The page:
Country Reports on Terrorism 2010 - Panama
|Publisher||United States Department of State|
|Publication Date||18 August 2011|
|Cite as||United States Department of State, Country Reports on Terrorism 2010 - Panama, 18 August 2011, available at: http://www.refworld.org/docid/4e52481b2.html [accessed 26 June 2017]|
Overview: The most direct counterterrorism challenge facing Panama is a unit of the Revolutionary Armed Forces of Colombia (FARC), which used the remote Darien Region as a safe haven. The safety of the Panama Canal continued to benefit from the Government of Panama's solid stewardship and support of the annual PANAMAX exercise, a multinational security training exercise tailored to the defense of the canal, perhaps the region's most important infrastructure component.
Legislation and Law Enforcement: The Government of Panama's determination to exercise its sovereignty in the Darien through more aggressive patrolling by security forces has increasingly brought FARC combatants in direct contact with Panamanian forces. In January, three FARC members were killed and two were captured during a confrontation with Panamanian border police in the Darien, and in June two border police were injured by improvised explosive devices (IEDs), presumably placed by the FARC. Eight local Panamanians were subsequently arrested for collaborating with the FARC. In October, the Colombian military bombed a FARC camp near the Panamanian border, killing one mid-level commander and several other members. Finally, in December, Panama brought to trial three presumed members of the FARC 57th front captured after a February 2008 confrontation with border police in the Darien; the trial is one of the first held in Panama specifically on terrorism charges.
The United States and Panama continued to plan for incidents that could potentially shut down transit through the Panama Canal. In September, Panama co-hosted the annual PANAMAX exercise, a multinational security training exercise initiated in 2003 that focuses on the security of the canal. The exercise replicates real world threats and includes specific exercises designed to counter terrorist attacks. Several U.S. government agencies participated in the exercise.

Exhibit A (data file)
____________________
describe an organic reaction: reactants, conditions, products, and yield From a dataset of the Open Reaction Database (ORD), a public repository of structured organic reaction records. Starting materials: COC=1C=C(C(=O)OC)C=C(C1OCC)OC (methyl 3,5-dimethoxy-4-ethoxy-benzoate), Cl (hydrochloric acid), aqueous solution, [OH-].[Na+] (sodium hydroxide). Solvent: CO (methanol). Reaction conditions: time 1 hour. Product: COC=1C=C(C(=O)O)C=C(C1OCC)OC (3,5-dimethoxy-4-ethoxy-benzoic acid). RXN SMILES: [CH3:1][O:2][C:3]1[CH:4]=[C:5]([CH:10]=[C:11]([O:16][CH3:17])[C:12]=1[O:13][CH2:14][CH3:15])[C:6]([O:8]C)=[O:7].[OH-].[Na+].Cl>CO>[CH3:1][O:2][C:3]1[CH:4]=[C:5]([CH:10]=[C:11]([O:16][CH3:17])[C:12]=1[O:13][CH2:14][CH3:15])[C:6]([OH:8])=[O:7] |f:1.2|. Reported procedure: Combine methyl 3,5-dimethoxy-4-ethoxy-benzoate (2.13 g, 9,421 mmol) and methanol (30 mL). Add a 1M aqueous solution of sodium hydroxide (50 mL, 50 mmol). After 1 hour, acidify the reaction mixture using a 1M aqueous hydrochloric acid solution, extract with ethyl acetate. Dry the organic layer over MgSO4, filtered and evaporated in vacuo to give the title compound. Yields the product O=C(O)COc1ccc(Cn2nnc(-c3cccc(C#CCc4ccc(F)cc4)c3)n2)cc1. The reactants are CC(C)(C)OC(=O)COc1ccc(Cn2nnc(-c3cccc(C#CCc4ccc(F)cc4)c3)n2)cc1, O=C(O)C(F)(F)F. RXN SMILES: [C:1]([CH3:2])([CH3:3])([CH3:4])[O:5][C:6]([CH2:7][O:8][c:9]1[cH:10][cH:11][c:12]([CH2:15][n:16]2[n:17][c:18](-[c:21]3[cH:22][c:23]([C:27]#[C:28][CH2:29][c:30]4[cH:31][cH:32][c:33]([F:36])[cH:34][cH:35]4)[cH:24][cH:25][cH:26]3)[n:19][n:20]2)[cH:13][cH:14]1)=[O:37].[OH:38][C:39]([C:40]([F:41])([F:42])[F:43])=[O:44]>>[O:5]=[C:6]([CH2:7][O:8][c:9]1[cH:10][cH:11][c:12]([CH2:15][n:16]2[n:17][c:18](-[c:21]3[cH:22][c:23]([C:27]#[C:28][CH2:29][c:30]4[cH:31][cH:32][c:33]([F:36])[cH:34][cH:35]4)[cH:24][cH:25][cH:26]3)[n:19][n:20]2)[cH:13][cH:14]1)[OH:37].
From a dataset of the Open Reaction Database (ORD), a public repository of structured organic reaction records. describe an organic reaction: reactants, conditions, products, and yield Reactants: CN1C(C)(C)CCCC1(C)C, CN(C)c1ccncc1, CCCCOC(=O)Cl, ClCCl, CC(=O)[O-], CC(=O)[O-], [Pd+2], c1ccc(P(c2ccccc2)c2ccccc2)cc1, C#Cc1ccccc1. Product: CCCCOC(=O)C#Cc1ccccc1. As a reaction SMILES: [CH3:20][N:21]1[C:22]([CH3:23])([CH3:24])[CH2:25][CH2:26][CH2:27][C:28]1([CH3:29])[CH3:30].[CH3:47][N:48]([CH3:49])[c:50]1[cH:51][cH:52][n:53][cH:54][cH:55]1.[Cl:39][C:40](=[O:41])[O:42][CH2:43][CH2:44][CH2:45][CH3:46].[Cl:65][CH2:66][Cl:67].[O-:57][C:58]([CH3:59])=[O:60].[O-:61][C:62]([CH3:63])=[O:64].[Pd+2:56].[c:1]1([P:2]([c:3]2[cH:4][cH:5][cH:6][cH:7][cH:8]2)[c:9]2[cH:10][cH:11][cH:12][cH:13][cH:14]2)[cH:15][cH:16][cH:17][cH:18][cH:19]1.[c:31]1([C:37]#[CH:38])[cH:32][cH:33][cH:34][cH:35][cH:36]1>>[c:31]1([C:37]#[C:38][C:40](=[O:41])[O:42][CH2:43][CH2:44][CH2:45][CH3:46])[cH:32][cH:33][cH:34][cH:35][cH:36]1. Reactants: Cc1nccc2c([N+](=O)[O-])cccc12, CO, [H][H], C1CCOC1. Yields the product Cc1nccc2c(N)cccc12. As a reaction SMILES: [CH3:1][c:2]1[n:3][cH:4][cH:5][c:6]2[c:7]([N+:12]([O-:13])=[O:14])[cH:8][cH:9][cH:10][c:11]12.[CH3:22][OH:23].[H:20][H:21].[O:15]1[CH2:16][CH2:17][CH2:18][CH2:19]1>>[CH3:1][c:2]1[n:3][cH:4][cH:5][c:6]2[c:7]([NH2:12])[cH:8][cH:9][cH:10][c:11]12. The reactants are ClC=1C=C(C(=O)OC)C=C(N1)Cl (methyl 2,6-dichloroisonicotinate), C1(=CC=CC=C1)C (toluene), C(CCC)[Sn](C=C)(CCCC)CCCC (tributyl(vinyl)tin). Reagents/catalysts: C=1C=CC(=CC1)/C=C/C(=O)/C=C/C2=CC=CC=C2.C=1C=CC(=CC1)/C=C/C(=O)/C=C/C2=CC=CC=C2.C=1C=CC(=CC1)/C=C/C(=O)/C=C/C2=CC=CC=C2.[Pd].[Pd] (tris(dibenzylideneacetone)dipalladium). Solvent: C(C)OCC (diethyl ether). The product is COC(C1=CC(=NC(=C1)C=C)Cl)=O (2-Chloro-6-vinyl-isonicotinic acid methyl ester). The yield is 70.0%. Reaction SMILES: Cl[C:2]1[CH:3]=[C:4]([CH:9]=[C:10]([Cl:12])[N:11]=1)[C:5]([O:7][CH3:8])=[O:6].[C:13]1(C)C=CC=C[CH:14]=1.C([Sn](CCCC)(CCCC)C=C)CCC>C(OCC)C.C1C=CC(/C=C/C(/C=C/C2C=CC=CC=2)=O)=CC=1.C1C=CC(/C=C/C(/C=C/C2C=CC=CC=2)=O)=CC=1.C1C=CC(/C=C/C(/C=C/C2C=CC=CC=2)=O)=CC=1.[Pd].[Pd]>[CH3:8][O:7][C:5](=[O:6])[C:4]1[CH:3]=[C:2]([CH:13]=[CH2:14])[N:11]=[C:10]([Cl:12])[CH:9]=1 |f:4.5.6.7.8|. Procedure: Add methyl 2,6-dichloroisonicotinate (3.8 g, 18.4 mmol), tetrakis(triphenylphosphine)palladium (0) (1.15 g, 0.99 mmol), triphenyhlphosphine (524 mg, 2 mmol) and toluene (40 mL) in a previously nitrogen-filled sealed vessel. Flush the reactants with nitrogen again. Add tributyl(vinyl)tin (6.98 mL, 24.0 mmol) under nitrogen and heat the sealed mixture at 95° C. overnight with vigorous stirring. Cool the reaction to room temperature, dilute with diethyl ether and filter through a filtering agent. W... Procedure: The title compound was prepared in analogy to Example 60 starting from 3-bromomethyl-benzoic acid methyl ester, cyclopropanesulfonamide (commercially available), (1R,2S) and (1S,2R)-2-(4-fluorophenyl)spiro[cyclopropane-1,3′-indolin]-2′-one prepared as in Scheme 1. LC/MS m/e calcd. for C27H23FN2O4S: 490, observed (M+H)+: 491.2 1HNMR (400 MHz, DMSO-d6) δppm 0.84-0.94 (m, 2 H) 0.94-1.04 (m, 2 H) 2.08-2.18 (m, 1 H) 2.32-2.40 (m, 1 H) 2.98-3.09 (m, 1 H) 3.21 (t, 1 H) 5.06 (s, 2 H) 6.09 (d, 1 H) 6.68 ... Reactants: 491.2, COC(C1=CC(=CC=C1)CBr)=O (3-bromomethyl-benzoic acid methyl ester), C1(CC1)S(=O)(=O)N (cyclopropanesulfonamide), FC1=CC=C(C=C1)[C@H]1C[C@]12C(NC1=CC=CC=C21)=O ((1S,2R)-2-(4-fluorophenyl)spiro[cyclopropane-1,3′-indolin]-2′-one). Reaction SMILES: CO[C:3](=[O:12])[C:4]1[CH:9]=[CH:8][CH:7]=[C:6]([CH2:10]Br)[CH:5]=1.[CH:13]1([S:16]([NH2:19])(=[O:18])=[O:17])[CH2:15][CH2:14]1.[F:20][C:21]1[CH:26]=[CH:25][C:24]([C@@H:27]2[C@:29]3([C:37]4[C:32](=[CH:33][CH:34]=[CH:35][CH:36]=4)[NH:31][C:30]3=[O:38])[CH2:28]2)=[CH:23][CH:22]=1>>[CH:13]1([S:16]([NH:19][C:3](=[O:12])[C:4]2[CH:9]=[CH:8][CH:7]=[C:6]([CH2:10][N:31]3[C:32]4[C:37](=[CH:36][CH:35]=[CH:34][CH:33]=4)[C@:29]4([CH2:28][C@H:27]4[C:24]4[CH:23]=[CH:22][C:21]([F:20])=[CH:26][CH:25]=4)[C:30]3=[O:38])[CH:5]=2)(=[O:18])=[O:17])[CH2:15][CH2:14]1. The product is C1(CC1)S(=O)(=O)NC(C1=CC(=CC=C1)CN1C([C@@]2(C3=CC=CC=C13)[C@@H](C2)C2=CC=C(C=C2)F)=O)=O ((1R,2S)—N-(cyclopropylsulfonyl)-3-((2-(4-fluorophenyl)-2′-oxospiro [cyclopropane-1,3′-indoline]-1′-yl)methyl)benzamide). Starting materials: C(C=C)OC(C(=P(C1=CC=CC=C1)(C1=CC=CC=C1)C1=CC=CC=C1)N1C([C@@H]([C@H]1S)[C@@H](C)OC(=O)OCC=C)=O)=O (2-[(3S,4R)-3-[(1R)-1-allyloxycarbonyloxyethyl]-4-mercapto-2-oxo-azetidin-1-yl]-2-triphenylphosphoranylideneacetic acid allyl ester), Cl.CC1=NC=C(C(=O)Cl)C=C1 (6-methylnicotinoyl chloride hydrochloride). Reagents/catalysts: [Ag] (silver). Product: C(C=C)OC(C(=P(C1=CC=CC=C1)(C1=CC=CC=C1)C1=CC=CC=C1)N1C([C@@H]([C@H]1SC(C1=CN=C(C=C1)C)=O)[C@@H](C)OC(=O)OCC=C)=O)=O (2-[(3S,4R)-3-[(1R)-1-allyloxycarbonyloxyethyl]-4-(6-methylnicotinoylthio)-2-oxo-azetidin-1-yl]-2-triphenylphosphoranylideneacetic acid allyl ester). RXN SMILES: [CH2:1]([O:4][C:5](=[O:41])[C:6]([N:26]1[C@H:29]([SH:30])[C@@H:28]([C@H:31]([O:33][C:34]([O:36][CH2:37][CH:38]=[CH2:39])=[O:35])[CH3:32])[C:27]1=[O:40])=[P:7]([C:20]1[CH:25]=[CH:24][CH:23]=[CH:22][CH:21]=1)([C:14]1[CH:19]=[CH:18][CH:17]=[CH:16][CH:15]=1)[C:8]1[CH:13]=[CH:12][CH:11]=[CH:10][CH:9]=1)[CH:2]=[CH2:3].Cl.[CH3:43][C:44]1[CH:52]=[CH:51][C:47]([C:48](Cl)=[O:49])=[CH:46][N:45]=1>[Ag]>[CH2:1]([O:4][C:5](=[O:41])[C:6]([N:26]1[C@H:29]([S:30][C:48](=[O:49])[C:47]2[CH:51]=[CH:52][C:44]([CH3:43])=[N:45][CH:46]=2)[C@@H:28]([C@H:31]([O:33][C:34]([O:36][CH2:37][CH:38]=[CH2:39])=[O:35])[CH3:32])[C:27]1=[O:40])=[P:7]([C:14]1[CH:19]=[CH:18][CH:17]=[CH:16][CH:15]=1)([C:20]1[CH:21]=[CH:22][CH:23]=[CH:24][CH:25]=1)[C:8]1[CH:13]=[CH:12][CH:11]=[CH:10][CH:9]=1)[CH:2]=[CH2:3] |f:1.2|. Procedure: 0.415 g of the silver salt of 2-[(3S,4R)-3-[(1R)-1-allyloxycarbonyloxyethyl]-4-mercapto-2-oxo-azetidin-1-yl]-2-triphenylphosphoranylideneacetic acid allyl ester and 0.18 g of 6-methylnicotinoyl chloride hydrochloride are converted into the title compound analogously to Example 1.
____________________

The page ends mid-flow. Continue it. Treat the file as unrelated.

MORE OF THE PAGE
In November, U.S. Department of Homeland Security Secretary Napolitano signed a memorandum of understanding with Panama to collect and interpret Advance Passenger Information System (APIS) data to target potentially dangerous and criminal passengers on all flights in and out of Panama, complementing data already being shared between Panama and the United States.
Panama continued its participation in the Container Security Initiative at Balboa and Manzanillo, and the Evergreen Colon Container Terminal. The U.S. Southern Command (SOUTHCOM) sponsored Combating Terrorism Fellowship Program (CTFP) has supplemented instructional training and professional development with Mobile Training Teams and conferences.
Countering Terrorist Finance: The factors that have contributed to Panama's growth and financial sophistication – the large number of offshore banks and shell companies, the presence of the world's second-largest free trade zone, the growth in ports and maritime industries, and the use of the U.S. dollar as the official currency – also provided the infrastructure for significant money laundering activity. While Panama has taken extensive measures to counter money laundering in the banking system, the Colon Free Trade Zone's significant revenue turnover and cash-intensive transactions left the area vulnerable to money laundering and terrorist financing. In October, Panama passed Law 67, which among other actions now requires the declaration of cash or merchandise valued at $10,000 or over when leaving the country, consistent with FATF Special Recommendation IX. The Government of Panama cooperated fully in reviewing terrorist finance lists.
Regional and International Cooperation: Panama hosted a September meeting on terrorism legislation sponsored by the UN Office of Drugs and Crime, and participated actively in meetings sponsored by the OAS/Inter-American Committee Against Terrorism and the FATF. In October, Panama attended a regional demobilization conference in Bogota sponsored by Ameripol, an association of Latin American police forces. Panama signed the Beijing Convention on the Suppression of Unlawful Acts Relating to International Civil Aviation and the Beijing Protocol to the Convention for the Suppression of Unlawful Seizure of Aircraft shortly after the conclusion of an International Civil Aviation Organization diplomatic conference in September.